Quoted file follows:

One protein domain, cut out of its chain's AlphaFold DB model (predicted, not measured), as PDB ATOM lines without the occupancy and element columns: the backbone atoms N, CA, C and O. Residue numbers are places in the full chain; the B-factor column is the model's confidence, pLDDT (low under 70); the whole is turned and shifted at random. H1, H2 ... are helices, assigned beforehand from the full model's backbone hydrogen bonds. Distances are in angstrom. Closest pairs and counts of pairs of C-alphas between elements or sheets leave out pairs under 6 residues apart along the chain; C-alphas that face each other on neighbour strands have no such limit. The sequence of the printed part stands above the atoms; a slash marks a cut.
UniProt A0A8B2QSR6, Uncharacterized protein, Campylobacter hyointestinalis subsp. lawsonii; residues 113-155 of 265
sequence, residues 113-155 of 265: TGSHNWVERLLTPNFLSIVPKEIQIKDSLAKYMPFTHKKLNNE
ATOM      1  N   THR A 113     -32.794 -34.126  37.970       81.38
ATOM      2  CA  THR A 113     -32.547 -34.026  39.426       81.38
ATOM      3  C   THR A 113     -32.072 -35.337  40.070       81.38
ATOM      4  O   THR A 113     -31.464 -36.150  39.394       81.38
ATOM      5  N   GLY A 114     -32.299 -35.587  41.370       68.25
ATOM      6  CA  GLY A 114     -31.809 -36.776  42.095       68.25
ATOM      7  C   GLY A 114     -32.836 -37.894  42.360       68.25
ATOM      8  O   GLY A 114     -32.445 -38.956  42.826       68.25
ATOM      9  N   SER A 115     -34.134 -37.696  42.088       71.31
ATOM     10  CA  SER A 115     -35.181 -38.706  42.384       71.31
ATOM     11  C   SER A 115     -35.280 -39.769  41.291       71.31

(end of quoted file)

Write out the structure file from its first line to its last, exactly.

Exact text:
One protein domain, cut out of its chain's AlphaFold DB model (predicted, not measured), as PDB ATOM lines without the occupancy and element columns: the backbone atoms N, CA, C and O. Residue numbers are places in the full chain; the B-factor column is the model's confidence, pLDDT (low under 70); the whole is turned and shifted at random. H1, H2 ... are helices, assigned beforehand from the full model's backbone hydrogen bonds. Distances are in angstrom. Closest pairs and counts of pairs of C-alphas between elements or sheets leave out pairs under 6 residues apart along the chain; C-alphas that face each other on neighbour strands have no such limit. The sequence of the printed part stands above the atoms; a slash marks a cut.
UniProt A0A8B2QSR6, Uncharacterized protein, Campylobacter hyointestinalis subsp. lawsonii; residues 113-155 of 265
sequence, residues 113-155 of 265: TGSHNWVERLLTPNFLSIVPKEIQIKDSLAKYMPFTHKKLNNE
ATOM      1  N   THR A 113     -32.794 -34.126  37.970       81.38
ATOM      2  CA  THR A 113     -32.547 -34.026  39.426       81.38
ATOM      3  C   THR A 113     -32.072 -35.337  40.070       81.38
ATOM      4  O   THR A 113     -31.464 -36.150  39.394       81.38
ATOM      5  N   GLY A 114     -32.299 -35.587  41.370       68.25
ATOM      6  CA  GLY A 114     -31.809 -36.776  42.095       68.25
ATOM      7  C   GLY A 114     -32.836 -37.894  42.360       68.25
ATOM      8  O   GLY A 114     -32.445 -38.956  42.826       68.25
ATOM      9  N   SER A 115     -34.134 -37.696  42.088       71.31
ATOM     10  CA  SER A 115     -35.181 -38.706  42.384       71.31
ATOM     11  C   SER A 115     -35.280 -39.769  41.291       71.31